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Thread: skew symmetric system problem

  1. #1 skew symmetric system problem 
    Forum Freshman Nabla's Avatar
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    The following system is skew symmetric in all of its indices:



    such that:



    I'm asked to prove it has 27 elements (easy since its ), and that 21 of these are zero. The remaining six occur when (p,r,s)=(1,2,3).

    How can I go about proving this? Thanks


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  3. #2 Re: skew symmetric system problem 
    . DrRocket's Avatar
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    Quote Originally Posted by Nabla
    The following system is skew symmetric in all of its indices:



    such that:



    I'm asked to prove it has 27 elements (easy since its ), and that 21 of these are zero. The remaining six occur when (p,r,s)=(1,2,3).

    How can I go about proving this? Thanks
    This sounds suspiciously like a homework problem.

    You need to do your own homework.

    It is actually pretty simple.


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  4. #3  
    Forum Freshman Nabla's Avatar
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    It's not homework, I'm working through some online notes on tensor calculus and differential geometry, as a personal task (I'm currently on my summer holidays). This is a question from the first section of those notes which introduces index notation.
    PHI is one 'H' of alot more interesting than PI!
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  5. #4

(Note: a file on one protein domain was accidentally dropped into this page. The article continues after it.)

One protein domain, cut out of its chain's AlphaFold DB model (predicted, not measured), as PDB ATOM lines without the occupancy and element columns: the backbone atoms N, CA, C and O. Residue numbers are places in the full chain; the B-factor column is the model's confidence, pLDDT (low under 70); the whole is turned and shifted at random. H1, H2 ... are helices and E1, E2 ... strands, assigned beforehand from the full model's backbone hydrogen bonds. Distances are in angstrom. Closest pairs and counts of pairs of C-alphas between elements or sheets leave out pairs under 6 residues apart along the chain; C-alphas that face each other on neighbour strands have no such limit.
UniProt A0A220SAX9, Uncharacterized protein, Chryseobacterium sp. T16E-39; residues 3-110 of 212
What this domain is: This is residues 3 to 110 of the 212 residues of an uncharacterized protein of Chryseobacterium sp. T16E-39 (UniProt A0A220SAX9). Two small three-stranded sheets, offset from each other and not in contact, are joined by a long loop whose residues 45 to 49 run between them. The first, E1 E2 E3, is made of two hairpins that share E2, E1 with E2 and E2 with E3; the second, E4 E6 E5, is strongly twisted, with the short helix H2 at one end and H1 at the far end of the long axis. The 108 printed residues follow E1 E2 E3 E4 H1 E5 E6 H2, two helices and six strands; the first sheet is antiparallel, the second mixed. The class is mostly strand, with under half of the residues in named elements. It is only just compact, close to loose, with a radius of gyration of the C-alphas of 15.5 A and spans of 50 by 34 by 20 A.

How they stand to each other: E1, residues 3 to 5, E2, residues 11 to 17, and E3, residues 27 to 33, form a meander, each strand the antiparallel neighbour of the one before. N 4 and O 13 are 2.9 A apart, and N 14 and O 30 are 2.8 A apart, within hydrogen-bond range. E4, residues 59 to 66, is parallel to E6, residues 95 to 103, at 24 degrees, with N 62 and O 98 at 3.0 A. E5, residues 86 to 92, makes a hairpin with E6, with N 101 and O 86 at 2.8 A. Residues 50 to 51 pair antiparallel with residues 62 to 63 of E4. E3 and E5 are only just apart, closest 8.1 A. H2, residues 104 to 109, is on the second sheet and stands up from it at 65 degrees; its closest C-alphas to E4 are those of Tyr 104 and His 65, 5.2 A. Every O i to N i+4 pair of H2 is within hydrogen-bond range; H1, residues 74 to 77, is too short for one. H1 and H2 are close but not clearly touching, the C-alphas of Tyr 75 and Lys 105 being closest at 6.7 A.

. DrRocket's Avatar
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    Quote Originally Posted by Nabla
    It's not homework, I'm working through some online notes on tensor calculus and differential geometry, as a personal task (I'm currently on my summer holidays). This is a question from the first section of those notes which introduces index notation.
    Then the result is very simple to prove. The skew symmetry implies that if you interchange any two indices then the result is the same as multiplying by -1, so if two indices are the same, then the term, being its own negative, must be 0. Therefore the only non-zero terms must be in cases in which the indices p,r,s take on different values and the ony available values are 1,2,3.
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  6. #5  
    Forum Freshman Nabla's Avatar
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    Thanks. That's actually really simple, I'm annoyed for not figuring it out myself.
    PHI is one 'H' of alot more interesting than PI!
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